Lees Place is a part-cobbled through road off Park Street in Westminster, running directly in line with Wood’s Mews, another original/ surviving Mews. There are 23 properties in the Mews, used for residential purposes.
A high explosive bomb fell directly onto the Mews in World War II. When the London Poverty Maps were published, the area was determined as having fairly comfortable households with good ordinary earnings.
Lees Place is part of Westminster City Council’s Mayfair Conservation Area. First designated in 1969, it derives its name from a fair held in the month of May in fields around the site of today’s Shepherd Market. The area is dominated by fashionable town-houses (and their mews) reflecting the history of English domestic architecture from the early 18th to the early 20th century.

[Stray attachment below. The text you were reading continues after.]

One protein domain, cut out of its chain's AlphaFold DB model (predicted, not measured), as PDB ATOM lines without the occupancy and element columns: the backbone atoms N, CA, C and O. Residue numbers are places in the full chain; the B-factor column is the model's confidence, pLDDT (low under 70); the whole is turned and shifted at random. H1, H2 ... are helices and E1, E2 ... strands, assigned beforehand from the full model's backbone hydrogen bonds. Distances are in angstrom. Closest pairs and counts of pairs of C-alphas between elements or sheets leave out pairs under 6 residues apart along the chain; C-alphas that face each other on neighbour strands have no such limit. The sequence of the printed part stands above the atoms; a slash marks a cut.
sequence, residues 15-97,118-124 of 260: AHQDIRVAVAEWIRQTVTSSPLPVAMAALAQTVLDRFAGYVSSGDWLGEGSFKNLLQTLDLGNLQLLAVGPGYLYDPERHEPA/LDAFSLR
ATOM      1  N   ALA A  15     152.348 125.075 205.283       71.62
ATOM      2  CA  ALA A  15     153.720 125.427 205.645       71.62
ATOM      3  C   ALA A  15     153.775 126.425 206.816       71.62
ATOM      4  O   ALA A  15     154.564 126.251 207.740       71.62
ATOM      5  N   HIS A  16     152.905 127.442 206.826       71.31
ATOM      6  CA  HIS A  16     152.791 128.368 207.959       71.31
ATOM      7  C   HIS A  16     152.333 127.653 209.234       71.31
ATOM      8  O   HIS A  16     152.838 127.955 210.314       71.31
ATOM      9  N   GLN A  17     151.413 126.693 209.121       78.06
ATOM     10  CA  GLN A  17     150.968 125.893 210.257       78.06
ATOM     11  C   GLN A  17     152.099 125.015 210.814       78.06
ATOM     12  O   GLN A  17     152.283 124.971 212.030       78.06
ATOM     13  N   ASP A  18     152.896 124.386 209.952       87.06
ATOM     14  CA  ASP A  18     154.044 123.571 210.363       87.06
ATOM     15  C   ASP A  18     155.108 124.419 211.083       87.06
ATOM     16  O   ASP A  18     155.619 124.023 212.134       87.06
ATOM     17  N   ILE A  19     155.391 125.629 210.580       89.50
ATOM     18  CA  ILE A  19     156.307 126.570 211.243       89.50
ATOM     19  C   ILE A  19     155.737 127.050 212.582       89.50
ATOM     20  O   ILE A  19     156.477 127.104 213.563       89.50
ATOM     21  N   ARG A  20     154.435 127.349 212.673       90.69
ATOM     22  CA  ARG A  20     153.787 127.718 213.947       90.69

The Mews has two, three and four storey buildings with mansard and parapet roof styles and plain brickwork facades. Some garages present remain intact whilst others have been converted. The buildings are surrounded by a cobbled and tarmacadam road surface and raised pavements.
Formally called Lees Mews, the original purpose of the street was to provide stable/ coach house accommodation to the main houses in the surrounding area. Nowadays, the function of the properties is residential rather than commercial.
A few planning applications have been made before and since 2003 for alterations to properties, notably; roof extensions, the partial demolition of some properties and changes to the fenestration. Conservation Area controls now apply to new development in the Mews.